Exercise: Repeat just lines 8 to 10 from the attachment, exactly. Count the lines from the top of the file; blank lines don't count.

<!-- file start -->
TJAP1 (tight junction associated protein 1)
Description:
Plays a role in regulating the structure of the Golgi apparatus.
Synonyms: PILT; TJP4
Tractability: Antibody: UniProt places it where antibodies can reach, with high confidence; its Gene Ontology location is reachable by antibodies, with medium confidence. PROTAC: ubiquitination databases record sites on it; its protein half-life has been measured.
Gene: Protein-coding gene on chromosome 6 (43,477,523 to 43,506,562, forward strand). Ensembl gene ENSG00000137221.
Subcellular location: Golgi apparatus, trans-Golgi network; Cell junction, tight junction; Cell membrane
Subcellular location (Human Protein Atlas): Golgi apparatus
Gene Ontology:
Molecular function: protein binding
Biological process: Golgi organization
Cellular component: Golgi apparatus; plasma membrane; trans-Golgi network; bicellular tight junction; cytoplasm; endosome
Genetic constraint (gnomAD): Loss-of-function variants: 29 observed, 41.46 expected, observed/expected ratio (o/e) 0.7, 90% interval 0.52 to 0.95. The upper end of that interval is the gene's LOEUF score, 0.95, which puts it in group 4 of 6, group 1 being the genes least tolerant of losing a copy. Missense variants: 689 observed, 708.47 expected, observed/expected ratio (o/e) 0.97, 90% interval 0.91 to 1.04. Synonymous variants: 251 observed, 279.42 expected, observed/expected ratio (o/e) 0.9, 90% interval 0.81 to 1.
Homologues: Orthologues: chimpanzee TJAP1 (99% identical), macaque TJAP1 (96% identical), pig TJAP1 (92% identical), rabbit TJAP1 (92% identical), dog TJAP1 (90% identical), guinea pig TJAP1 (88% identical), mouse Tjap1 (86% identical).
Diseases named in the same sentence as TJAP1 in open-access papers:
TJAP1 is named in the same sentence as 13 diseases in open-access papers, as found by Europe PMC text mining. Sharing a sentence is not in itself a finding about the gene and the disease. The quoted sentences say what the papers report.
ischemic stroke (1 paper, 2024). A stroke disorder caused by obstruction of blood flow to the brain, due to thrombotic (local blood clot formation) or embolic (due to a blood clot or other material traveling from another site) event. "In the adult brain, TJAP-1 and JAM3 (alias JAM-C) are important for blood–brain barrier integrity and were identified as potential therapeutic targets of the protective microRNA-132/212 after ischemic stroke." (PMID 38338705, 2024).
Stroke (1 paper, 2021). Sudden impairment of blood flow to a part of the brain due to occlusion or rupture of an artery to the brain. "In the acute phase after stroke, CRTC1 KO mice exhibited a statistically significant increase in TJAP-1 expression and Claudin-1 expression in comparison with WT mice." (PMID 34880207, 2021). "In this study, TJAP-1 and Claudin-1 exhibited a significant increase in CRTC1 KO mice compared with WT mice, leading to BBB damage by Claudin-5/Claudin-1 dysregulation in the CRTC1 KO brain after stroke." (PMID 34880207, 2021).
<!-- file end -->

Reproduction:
Subcellular location (Human Protein Atlas): Golgi apparatus
Gene Ontology:
Molecular function: protein binding